Just don’t mention “Antonveneta.”
A blame game has begun in Italy that risks casting a bright light on the leadership of both the Bank of Italy and Italy’s financial markets regulator Consob. The controversial decision to award the central bank’s current Chairman Ignazio Visco a fresh six-year mandate despite presiding over one of the worst banking crises in living memory has ignited a tug-of-war between political parties and the president, who makes the ultimate decision on who to appoint as central bank chief.
The first to cast aspersions was Italy’s former premier Matteo Renzi, who, no doubt in an effort to distract from his own party’s part in the collapse of Monte dei Paschi di Siena (MPS), called into question the supervisory role of both the Bank of Italy and Consob during Italy’s banking crisis.
Silvio Berlusconi, a key player in the center-right coalition whose party came out on top in recent elections in Sicily, was next to join the fray. “The Bank of Italy did not exercise the control that was expected of it,” he told reporters in Brussels in response to a pointed question about Visco.
As the controversy grows, it risks drawing the role of Visco’s predecessor, current ECB President Mario Draghi, into the spotlight. Many of the key events that helped pave the way to Italy’s current crisis took place during his mandate as governor of Italy’s central bank. And now the skeletons are beginning to crawl out of the closet.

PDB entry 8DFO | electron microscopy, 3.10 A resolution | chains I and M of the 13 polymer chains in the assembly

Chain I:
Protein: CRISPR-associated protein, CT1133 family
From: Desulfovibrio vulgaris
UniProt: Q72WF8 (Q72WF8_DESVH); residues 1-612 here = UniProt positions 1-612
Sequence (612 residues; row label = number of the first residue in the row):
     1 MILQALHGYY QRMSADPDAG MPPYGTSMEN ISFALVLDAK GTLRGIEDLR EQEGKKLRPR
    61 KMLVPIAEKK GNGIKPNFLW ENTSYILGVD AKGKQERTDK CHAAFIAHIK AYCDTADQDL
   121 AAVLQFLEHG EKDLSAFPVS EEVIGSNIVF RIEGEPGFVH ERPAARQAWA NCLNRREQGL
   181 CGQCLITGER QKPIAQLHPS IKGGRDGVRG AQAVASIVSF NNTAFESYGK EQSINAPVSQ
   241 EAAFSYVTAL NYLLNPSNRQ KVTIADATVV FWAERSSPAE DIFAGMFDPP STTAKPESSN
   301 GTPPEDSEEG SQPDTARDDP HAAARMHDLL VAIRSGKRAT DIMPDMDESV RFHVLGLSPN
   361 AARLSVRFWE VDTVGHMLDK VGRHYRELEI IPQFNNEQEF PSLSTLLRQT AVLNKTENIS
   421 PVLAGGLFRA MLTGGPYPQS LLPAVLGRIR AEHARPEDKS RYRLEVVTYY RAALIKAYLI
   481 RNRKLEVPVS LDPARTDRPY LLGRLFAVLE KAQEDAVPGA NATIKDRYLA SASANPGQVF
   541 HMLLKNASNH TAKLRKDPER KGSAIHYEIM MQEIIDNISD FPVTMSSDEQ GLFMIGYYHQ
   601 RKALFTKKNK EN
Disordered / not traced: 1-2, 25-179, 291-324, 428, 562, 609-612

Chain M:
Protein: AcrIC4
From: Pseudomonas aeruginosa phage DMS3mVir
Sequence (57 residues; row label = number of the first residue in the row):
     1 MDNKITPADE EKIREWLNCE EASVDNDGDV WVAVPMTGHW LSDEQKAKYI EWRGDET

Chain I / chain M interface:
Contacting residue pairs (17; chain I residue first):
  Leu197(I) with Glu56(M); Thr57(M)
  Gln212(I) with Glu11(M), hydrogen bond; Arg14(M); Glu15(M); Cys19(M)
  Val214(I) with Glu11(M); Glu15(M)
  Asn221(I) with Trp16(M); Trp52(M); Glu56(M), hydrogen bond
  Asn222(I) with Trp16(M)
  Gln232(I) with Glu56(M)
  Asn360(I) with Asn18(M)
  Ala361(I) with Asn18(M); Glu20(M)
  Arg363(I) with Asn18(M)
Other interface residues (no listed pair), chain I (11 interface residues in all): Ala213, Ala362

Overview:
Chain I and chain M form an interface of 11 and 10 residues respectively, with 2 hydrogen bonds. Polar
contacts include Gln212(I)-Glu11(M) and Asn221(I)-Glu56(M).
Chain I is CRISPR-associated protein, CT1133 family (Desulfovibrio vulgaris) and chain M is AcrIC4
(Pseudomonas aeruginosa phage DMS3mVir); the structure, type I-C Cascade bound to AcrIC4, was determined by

It was recently revealed in a Milan court case that in 2010 Italy’s central bank, run by Draghi, knew that MPS’ management had papered over a loss of almost $500 million in 2010 and failed to report it. It’s not the magnitude of the loss that matters, but how it was done and who knew what and when. Bloomberg:
A 2010 report from the Bank of Italy … shows inspectors were aware that a 2008 trade struck with Deutsche Bank AG was the mirror image of an earlier deal Monte dei Paschi had with the German lender. The Italian bank was losing about €370 million ($431 million) on the earlier transaction, dubbed Santorini, as of December 2008. The new trade posted a gain of roughly the same amount and allowed losses to be spread out over a longer period, the document shows.
The newly revealed report — dated Sept. 17, 2010, and marked “private” — shows the Bank of Italy was aware that by choosing not to book the trade at fair value, Monte Paschi avoided showing a loss at the time. If the bank had used a mark-to-market valuation in the fourth quarter of 2008, it would have been included in its year-end report as the credit crisis was cresting, with potentially grave consequences on the bank’s finances.
One of the main reasons was to hide the losses racked up from MPS’s purchase in late 2007 of Banca Antonveneta, a mid-sized Padova-based bank. This still-opaque deal is arguably the most important banking scandal in Italy of the last ten years, and it directly paved the way to the collapse of MPS.
In its quest for growth at any price, MPS paid €10 billion for Antonveneta, over 50% more than the €6.6 billion Spanish lender Banco Santander had paid just months prior as part of its joint acquisition (with Royal Bank Scotland and Belgian bank Fortis) of Dutch giant ABN Amro. Santander was happy to hold on to the Brazilian side of ABN Amro’s business while hastily disposing of the Italian “assets.”
For Monte dei Paschi it was an ill-timed disaster, just as the purchase of ABM Amro’s disparate other parts had been for Royal Bank of Scotland and Fortis, both of which would end up receiving taxpayer-funded bailouts to stay alive once the post-Lehman hangover hit Europe.